Respiratory illnesses are spiking in China. A closer look.

By Lisa Marie Basile | Fact-checked by Davi Sherman
Published December 1, 2023

Key Takeaways

  • Several respiratory illnesses are currently surging in China, including Mycoplasma pneumoniae, respiratory syncytial virus (RSV), and severe acute respiratory syndrome coronavirus 2 (SARS-CoV-2). Children are predominantly affected, and some hospitals are seeing a massive uptick in patients.

  • Chinese authorities say that no unusual or unknown pathogens have been identified.

  • Experts say that surveillance is necessary but that the surge in illness is likely caused by lifted COVID-19 restrictions.

China is experiencing a surge in respiratory illnesses, the World Health Organization (WHO) reports. The WHO has been tracking the illness since mid-October via data from Chinese surveillance systems.[]

On November 13, China’s National Health Commission said that the issue was predominantly affecting children and that the illness was a result of the cold season and the lifting of COVID-19 restrictions. The pathogens named included Mycoplasma pneumoniae, respiratory syncytial virus (RSV), and severe acute respiratory syndrome coronavirus 2 (SARS-CoV-2). Additional reports state that the country is also seeing rhinovirus and adenovirus infections. Both Mycoplasma pneumonia and RSV commonly affect children.[][][] 

On November 22, the WHO reported that there were “clusters of undiagnosed pneumonia in children's hospitals in Beijing, Liaoning and other places in China.”[]

When the WHO asked China to share specific data on the uptick in respiratory pathogens, China reported an “increase in outpatient consultations and hospital admissions of children due to Mycoplasma pneumoniae pneumonia since May, and RSV, adenovirus and influenza virus since October.” Chinese authorities say that no unusual or unknown pathogens or unusual clinical presentations have been discovered. This is the first time enhanced outpatient and inpatient surveillance has focused on Mycoplasma pneumoniae.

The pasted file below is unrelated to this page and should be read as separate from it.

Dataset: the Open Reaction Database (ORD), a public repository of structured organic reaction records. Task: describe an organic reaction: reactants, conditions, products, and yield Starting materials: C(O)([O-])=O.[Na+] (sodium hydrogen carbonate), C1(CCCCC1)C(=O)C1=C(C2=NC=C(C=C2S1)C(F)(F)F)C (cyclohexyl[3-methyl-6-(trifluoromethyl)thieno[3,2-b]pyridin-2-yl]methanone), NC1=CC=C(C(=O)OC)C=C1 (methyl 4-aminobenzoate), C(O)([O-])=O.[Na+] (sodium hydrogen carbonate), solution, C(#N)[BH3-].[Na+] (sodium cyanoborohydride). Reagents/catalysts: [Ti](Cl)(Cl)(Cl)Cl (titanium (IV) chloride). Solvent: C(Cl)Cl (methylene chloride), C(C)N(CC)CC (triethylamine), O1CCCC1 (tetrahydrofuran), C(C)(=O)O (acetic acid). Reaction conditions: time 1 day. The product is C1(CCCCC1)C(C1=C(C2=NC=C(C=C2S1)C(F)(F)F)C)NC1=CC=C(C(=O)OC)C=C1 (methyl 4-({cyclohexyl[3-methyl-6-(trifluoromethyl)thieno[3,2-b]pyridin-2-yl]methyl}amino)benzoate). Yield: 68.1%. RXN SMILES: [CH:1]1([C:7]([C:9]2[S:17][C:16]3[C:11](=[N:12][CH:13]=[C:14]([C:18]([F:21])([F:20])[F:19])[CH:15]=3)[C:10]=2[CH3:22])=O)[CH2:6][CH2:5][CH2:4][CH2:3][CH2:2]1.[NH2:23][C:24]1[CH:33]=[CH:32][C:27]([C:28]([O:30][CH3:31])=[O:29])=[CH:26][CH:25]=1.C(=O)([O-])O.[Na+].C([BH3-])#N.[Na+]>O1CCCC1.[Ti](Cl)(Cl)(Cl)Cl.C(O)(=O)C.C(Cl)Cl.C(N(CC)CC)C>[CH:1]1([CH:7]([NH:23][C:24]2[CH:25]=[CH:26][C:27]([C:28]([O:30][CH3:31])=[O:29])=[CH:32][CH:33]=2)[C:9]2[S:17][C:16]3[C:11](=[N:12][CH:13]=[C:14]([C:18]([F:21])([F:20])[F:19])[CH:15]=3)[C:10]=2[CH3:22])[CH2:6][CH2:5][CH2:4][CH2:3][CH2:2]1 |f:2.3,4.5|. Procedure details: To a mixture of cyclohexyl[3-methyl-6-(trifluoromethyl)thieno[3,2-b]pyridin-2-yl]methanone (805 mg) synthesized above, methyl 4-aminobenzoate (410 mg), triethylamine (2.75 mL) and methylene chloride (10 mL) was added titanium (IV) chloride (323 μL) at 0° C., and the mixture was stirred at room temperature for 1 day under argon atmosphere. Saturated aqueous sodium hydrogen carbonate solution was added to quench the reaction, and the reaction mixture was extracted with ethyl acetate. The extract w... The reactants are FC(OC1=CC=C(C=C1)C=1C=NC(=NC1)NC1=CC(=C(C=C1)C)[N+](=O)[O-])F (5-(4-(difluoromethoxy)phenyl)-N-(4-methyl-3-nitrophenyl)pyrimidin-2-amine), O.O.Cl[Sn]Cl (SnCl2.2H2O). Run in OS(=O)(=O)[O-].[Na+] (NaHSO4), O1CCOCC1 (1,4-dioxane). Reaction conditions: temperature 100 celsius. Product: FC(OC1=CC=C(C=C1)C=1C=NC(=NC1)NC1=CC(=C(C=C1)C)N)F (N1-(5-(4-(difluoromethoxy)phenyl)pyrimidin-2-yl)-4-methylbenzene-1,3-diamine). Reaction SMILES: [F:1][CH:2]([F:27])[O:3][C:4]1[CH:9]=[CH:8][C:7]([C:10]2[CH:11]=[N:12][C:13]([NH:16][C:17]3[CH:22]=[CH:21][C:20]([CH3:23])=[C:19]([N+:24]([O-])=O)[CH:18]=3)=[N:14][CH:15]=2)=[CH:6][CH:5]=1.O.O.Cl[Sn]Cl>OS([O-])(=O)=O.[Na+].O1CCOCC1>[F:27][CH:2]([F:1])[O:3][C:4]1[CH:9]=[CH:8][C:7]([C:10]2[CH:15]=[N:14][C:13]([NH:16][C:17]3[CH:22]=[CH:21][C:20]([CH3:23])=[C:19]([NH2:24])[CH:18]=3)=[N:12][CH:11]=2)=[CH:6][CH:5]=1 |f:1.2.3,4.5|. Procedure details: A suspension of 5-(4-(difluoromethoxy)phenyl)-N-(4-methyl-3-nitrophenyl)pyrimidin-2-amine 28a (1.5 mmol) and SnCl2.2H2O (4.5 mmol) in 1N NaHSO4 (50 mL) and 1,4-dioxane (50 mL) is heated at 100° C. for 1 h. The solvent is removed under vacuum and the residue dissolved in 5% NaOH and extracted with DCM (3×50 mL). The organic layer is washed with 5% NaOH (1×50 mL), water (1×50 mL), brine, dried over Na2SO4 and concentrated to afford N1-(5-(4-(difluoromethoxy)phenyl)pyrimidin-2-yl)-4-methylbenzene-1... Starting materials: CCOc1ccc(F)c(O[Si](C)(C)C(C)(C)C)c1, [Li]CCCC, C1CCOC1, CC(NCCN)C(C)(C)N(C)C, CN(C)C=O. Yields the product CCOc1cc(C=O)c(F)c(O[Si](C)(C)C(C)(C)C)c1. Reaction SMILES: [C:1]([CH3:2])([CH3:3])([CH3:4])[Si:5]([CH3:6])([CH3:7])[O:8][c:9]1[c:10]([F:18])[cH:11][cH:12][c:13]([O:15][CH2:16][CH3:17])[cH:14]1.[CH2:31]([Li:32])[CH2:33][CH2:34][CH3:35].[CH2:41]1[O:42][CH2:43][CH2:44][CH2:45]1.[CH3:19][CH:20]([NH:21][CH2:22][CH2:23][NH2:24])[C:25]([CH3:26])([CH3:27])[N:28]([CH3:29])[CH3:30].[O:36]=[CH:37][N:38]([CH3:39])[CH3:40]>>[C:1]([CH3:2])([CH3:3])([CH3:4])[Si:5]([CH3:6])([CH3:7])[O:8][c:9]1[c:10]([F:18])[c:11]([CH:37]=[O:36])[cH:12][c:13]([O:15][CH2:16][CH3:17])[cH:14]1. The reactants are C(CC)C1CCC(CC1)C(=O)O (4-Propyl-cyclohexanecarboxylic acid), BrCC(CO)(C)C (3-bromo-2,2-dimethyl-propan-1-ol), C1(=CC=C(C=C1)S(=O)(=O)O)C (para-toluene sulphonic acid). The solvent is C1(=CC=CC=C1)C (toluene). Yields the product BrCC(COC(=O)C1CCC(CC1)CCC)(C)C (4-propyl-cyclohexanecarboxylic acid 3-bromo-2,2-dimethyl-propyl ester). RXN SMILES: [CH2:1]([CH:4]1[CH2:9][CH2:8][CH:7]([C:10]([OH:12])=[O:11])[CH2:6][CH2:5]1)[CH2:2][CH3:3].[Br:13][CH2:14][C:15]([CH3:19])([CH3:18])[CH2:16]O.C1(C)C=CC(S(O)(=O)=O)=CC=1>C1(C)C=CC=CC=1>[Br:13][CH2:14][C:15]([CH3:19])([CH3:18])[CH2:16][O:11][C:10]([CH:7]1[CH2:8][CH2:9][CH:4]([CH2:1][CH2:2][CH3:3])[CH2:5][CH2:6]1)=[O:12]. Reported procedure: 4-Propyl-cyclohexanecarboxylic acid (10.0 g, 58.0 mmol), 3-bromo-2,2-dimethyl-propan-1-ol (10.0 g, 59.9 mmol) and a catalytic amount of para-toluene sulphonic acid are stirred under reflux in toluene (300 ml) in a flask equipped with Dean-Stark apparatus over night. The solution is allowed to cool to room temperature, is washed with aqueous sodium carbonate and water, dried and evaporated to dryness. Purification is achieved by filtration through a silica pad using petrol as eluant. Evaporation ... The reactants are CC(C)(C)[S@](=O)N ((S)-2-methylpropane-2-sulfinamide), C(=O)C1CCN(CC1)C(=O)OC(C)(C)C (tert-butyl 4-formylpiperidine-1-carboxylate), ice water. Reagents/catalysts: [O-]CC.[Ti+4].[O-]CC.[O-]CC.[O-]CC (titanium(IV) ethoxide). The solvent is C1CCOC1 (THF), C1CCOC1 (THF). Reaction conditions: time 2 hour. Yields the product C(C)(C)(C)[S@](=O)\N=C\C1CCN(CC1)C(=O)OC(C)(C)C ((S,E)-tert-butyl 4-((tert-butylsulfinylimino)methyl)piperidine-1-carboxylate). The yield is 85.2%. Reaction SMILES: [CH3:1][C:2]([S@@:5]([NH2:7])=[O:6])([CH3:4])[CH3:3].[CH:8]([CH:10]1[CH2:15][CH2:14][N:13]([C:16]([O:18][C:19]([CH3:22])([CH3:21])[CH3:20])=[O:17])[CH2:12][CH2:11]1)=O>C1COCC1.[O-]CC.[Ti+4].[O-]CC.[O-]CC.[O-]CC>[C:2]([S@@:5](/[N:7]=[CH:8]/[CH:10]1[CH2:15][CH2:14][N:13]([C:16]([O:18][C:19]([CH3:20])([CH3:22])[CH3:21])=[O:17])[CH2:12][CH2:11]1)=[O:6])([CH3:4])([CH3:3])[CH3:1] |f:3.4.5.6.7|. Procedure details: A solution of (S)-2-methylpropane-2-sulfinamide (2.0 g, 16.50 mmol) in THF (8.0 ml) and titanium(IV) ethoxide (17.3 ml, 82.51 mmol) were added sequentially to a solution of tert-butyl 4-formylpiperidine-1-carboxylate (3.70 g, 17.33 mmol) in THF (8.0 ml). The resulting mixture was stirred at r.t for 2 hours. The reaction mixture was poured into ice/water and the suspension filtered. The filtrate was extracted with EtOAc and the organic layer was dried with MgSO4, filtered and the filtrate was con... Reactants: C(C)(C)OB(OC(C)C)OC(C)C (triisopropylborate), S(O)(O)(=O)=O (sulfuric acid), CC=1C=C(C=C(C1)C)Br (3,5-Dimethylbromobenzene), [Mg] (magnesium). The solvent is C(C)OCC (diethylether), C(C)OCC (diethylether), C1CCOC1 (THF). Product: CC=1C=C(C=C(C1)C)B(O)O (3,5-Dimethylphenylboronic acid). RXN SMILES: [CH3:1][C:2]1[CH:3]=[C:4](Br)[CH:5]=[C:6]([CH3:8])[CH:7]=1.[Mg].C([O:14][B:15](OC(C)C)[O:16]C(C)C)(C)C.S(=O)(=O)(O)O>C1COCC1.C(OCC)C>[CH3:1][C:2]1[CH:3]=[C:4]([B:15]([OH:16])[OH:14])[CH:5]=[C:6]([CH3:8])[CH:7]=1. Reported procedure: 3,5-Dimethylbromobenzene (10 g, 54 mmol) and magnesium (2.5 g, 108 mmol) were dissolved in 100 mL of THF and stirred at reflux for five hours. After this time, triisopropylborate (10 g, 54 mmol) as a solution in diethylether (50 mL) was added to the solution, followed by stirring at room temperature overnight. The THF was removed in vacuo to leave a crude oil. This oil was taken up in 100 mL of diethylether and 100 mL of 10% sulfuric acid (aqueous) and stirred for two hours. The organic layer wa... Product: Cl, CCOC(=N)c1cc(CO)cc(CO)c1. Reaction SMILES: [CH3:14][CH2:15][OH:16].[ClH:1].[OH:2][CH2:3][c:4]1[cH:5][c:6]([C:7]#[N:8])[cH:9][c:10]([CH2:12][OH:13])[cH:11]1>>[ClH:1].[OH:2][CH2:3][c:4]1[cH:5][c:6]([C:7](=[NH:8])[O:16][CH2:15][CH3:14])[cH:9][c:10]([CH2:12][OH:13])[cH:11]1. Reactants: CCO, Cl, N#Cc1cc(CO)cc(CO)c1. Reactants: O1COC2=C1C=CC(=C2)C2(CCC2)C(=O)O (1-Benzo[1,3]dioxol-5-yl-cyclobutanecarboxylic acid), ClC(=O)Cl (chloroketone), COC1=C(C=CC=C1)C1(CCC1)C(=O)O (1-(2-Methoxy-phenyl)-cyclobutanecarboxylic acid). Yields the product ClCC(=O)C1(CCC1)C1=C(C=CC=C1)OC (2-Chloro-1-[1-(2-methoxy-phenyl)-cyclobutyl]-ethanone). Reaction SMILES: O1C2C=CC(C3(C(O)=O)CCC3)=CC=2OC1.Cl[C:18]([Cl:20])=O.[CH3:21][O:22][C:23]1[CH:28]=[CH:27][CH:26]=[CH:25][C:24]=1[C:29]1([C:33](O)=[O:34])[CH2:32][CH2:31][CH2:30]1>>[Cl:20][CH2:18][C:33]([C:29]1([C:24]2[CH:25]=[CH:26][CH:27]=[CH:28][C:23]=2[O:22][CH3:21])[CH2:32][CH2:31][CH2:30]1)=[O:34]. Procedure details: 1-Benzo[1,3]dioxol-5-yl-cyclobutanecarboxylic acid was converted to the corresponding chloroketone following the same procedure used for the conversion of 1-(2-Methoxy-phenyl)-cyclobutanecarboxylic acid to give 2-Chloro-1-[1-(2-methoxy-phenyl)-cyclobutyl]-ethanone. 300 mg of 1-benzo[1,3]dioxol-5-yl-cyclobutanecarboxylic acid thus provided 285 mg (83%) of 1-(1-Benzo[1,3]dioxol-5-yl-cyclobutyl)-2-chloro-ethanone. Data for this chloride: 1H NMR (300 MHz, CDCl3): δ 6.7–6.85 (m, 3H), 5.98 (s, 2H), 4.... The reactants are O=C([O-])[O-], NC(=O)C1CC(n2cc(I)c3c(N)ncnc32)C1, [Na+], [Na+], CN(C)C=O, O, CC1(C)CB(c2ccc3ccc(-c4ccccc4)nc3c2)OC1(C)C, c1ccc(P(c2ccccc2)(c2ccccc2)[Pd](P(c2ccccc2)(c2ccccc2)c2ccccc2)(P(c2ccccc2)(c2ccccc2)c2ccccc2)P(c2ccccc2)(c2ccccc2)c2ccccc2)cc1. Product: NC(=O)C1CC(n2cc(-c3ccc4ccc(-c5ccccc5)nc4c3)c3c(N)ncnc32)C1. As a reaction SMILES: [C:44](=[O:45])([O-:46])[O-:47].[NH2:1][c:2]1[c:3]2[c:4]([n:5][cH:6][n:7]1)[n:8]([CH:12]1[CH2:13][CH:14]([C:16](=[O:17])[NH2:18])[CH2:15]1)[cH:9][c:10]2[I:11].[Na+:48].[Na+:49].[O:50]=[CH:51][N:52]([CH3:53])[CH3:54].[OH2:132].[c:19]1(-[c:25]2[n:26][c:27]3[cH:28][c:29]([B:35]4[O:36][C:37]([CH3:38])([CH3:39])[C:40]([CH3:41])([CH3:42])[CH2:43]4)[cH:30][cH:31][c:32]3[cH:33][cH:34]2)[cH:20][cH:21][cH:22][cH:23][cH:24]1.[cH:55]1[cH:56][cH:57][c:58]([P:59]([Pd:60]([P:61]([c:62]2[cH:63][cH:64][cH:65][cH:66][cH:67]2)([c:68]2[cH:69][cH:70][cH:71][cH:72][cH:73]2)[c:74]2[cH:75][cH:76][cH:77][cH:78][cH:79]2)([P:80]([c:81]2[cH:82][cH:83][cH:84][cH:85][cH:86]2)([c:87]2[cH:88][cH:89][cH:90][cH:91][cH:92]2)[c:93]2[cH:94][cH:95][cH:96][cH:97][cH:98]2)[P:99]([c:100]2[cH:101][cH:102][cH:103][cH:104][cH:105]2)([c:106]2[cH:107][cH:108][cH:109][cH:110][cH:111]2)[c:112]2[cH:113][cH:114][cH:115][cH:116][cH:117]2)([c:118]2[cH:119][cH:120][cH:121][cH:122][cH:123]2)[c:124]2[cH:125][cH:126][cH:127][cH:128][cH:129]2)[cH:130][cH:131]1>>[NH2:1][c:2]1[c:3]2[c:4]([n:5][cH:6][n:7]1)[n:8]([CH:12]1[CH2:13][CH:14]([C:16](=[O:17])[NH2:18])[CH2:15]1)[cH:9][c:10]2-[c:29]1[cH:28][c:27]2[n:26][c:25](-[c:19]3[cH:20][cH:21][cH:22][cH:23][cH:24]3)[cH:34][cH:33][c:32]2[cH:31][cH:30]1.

Bloomberg reports that health authorities in Hong Kong—worried that the illnesses could spread within and outside of China—are advising the public to take precautions, especially with children.[]

Even though the WHO reported that Chinese authorities said the hospitals were not overburdened, other reports suggest otherwise. For example, the Economist reported on a now-removed social media video sharing a glimpse into an unnamed hospital packed with hundreds of people. The video’s creator said that her daughter had tested positive for a bacterium that can cause pneumonia.[] []

More so, Newsweek reports that the Tianjin Children's Hospital in Beijing saw 13,171 young patients across its outpatient and emergency departments on November 18.[]

There is some silver lining in the situation, says Erica Susky, an infection control practitioner at Unity Health Toronto in Canada. “[Because no unusual pathogens have been identified], it is not something that sets it apart from what one would see [during] another year, especially prior to the COVID-19 pandemic,” she says.

These illnesses are likely surging due to the lifting of COVID-19 restrictions, Susky notes. “There is an increase [in] more severe infections from RSV and influenza in younger children, as they may not have developed regular immunological memory [since] these regular childhood pathogen encounters did not occur as often when people were interacting less with lockdowns/restrictions for the past three or so years,” she says.

Susky adds that Mycoplasma pneumoniae is unique in that it is a bacterium and not a virus like influenza, adenovirus, RSV, or rhinovirus. “It causes mild to serious respiratory infections and can spread from person-to-person,” she says. M. pneumoniae, she says, is referred to as an atypical pneumonia because of its difference to other typical bacteria like Streptococcus pneumoniae, Haemophilus influenzae, and Staphylococcus aureus. “Infections from M. pneumoniae are rather common; the difference lies in the antibiotic treatment for an infection from M. pneumoniae due to the difference in its [aforementioned] structure,” Susky says.

Should people refrain from traveling to or out of China because of these illnesses?

“There are aspects of this that need some surveillance, such as ensuring the data that China collects on this virus gets appropriately transmitted to the WHO,” says Kenneth Perry, MD, FACEP, an emergency medicine attending physician and medical director of a free-standing emergency department in Charleston, SC. “But for the general population, there should be no specific changes to travel schedules. As with any travel, it is necessary to understand what is happening at the destination,” Dr. Perry says.

He adds that it’s important to remember that upper respiratory infections are very common worldwide and that spikes in infection occur.

“There is obvious bias in the world thinking about this infection based on the fact that we all have COVID so close in our memories,” Dr. Perry says. “[But] if there is any benefit to the recent issues with COVID-19, it is that the medical community can see the entire spectrum of a viral outbreak and prepare accordingly,” he says.

The WHO hasn’t shared any specific measures for travelers to China. Rather, the organization recommends not traveling while actively experiencing symptoms of respiratory illness. The WHO’s latest advice can be found here, a WHO representative tells MDLinx.[]

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